Greene, batting .200 with seven errors, was placed on the 15-day disabled list by the Cardinals on Friday with stress-related issues that have only worsened during his first year in St. Louis.

Joe Strauss, in Sunday's St. Louis Post-Dispatch, writes "Greene's condition causes incessant anxiety based on a fear of failure that feeds his self-consciousness. Unable to channel his emotions, the resulting frustration makes him prone to physical and verbal outbursts in front of teammates. ... The self-punishment and the screams from within the dugout tunnel brought him only passing relief while jarring those around him."

"We all saw bits and pieces of that when he was here," Padres ace Jake Peavy said. "Khalil was a great teammate and is a great friend. He's as talented as anybody I've ever played with. The guy hit (27) home runs two years ago, and he's as good as any player I've ever seen play shortstop."

Greene, 29, always has been a streaky hitter but still knocked out four seasons ranging from fairly productive to exceptional with the Padres between 2004 and 2008. He peaked in '07, when he slammed 27 homers and collected 97 RBI. He also committed only 11 errors in 690 total chances that summer.

He never could get untracked in 2008, however, and the frustration boiled over when he suffered a broken left hand while slamming an equipment trunk in late July. He finished with the lowest batting average of his career, .213, and eight errors in 443 total chances.

"That thing that happened last year can happen to anybody in this game," Padres outfielder Brian Giles said of Greene's broken hand. "It happens. That's what makes this game so unique. It's a game of failure. And it's all about trying to control the mental side of failing."

Always exceptionally quiet, Greene, whose long, blonde hair reminded many of the surfer character Jeff Spicoli in Fast Times at Ridgemont High, was a fan favorite early in his career in San Diego. By the time he was traded to St. Louis last winter, though, he seemed more misunderstood than anything.

"He's so quiet," Giles said. "You feel for him. Baseball is just a game. It's just a piece of your life. He's such a good guy. You hope he can find a way to deal with it and get back on the field.

"I feel for him. I'll probably give him a call. The guys that played here with him, we've got his back."

Said Young: "Khalil is a great guy and and I hate to see him going through this. Every player comes up the tunnel every now and then and lets off steam. I didn't see Khalil doing that more than anybody else.

"I've had some of my best conversations in baseball with him, just sitting in the sauna or clubhouse, about life in general. He's an extremely smart guy. I wish him the best."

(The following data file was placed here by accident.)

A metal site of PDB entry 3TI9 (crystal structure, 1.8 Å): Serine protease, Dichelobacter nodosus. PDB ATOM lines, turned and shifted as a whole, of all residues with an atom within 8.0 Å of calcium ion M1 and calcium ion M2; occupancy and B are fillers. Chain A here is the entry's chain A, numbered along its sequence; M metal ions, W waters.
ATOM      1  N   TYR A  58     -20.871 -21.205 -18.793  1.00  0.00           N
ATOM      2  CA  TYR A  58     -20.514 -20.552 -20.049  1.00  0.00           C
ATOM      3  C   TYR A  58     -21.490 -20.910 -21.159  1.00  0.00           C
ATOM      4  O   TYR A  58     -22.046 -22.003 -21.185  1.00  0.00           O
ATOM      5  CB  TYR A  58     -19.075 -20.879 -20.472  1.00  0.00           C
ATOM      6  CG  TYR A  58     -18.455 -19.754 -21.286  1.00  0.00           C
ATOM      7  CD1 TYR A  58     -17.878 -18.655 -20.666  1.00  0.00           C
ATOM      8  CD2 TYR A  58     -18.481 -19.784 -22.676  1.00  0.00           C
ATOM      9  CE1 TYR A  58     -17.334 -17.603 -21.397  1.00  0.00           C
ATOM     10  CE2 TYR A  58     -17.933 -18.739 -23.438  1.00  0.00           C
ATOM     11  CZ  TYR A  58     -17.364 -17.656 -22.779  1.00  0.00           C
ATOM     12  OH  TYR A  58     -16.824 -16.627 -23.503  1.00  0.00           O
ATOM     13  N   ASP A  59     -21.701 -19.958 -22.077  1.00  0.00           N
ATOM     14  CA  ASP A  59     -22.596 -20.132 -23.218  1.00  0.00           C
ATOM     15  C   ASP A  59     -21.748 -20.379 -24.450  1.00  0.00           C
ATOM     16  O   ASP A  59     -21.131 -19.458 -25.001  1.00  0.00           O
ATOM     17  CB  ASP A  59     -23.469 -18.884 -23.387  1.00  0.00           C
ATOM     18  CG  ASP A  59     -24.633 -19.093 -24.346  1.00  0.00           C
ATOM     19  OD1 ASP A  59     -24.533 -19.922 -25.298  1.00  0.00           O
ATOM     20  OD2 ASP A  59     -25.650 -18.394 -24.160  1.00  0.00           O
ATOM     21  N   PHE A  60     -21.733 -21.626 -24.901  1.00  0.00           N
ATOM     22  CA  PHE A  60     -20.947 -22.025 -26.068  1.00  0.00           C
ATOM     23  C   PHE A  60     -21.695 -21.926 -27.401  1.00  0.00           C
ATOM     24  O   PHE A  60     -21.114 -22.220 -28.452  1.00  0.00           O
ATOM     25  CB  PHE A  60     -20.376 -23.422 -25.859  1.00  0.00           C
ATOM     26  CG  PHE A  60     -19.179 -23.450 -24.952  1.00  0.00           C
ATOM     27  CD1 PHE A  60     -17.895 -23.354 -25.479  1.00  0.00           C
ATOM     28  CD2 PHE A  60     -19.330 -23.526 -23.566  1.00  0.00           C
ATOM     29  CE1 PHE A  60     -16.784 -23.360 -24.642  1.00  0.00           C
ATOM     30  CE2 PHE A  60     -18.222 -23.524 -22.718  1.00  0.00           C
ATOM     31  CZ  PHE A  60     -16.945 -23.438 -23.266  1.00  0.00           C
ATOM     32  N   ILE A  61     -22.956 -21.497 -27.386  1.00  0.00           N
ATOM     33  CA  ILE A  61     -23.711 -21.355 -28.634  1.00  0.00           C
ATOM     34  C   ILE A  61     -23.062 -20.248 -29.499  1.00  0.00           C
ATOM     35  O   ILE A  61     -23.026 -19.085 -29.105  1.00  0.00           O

Things went especially sour for Greene with the Padres when the club late last season attempted to dock him two months' salary for the time he missed in August and September because his injury was self-induced. The club has filed a grievance attempting to recoup up to $1.47 million in salary. A hearing is expected to be held sometime in August when the Cardinals and Padres play (so that officials from the Padres and Greene can attend).

"I just hope those guys over there support him and are good teammates," Peavy said of the Cardinals. "I think we all would love for him to get past this thing so that the game of baseball can get the Khalil that everyone knows back."

Likes: Hitting streaks. What a hoot it would be to see someone seriously chasing Joe DiMaggio's record 56-gamer. Seattle's Ichiro Suzuki jacked his up to 25 games Monday night. But you know what? They all seem to die right around the 30-game mark. ... The excitement Matt Wieters has brought to Baltimore. ... Green Day's 21st Century Breakdown rocks. ... Henry Poole Is Here is very quirky, very interesting and worth renting. ... The Girlfriend Experience? It's OK, but I wouldn't rush out to see it. Interesting concept. Could have been painful if it didn't get the job done in a Greg Maddux-like 77 minutes. ... Kemo Sabe, an Asian-Southwestern-fusion restaurant in San Diego's Hillcrest area. The blackened jerk chicken with plantains over the weekend was tremendous, as was my wife's Ahi tuna/calamari/salmon sampler dish.

Dislikes: Khalil Greene is a good dude, and I hope the Cardinals are patient and helpful with him and that the poor guy figures things out. ... Cleveland's Grady Sizemore and Texas' Josh Hamilton on the sidelines. The game is better when they're in the lineup. ... The Mets' J.J. Putz in the eighth inning. It seemed like a no-brainer. ...

Rock 'N' Roll Lyric of the Day:

"Back in the days of shock and awe
"We came to liberate them all
"History was the cruel judge of overconfidence
"Back in the days of shock and awe"

-- Neil Young, Shock and Awe

 
 
 
 
The views expressed in this blog are solely those of the author and do not reflect the views of CBS Sports or CBSSports.com